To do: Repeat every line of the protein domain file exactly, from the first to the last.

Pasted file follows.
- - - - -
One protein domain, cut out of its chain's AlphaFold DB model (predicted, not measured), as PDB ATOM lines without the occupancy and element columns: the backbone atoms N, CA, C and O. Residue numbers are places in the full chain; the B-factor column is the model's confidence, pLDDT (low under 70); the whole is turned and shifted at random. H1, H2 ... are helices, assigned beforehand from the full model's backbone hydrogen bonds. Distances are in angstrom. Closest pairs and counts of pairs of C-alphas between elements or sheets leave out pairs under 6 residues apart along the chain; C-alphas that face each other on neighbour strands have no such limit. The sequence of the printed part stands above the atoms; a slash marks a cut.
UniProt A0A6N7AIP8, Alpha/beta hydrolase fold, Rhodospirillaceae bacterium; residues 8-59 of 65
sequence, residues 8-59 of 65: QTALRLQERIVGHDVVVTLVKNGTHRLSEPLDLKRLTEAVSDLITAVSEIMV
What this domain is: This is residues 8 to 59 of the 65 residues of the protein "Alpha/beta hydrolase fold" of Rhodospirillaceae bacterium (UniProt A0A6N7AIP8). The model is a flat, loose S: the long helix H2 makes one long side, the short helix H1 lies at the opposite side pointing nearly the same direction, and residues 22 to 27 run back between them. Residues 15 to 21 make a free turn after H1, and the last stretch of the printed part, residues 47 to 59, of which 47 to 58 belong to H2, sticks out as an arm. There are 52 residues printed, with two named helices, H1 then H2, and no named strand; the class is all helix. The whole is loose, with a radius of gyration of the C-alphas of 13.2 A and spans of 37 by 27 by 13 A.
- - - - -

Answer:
One protein domain, cut out of its chain's AlphaFold DB model (predicted, not measured), as PDB ATOM lines without the occupancy and element columns: the backbone atoms N, CA, C and O. Residue numbers are places in the full chain; the B-factor column is the model's confidence, pLDDT (low under 70); the whole is turned and shifted at random. H1, H2 ... are helices, assigned beforehand from the full model's backbone hydrogen bonds. Distances are in angstrom. Closest pairs and counts of pairs of C-alphas between elements or sheets leave out pairs under 6 residues apart along the chain; C-alphas that face each other on neighbour strands have no such limit. The sequence of the printed part stands above the atoms; a slash marks a cut.
UniProt A0A6N7AIP8, Alpha/beta hydrolase fold, Rhodospirillaceae bacterium; residues 8-59 of 65
sequence, residues 8-59 of 65: QTALRLQERIVGHDVVVTLVKNGTHRLSEPLDLKRLTEAVSDLITAVSEIMV
What this domain is: This is residues 8 to 59 of the 65 residues of the protein "Alpha/beta hydrolase fold" of Rhodospirillaceae bacterium (UniProt A0A6N7AIP8). The model is a flat, loose S: the long helix H2 makes one long side, the short helix H1 lies at the opposite side pointing nearly the same direction, and residues 22 to 27 run back between them. Residues 15 to 21 make a free turn after H1, and the last stretch of the printed part, residues 47 to 59, of which 47 to 58 belong to H2, sticks out as an arm. There are 52 residues printed, with two named helices, H1 then H2, and no named strand; the class is all helix. The whole is loose, with a radius of gyration of the C-alphas of 13.2 A and spans of 37 by 27 by 13 A.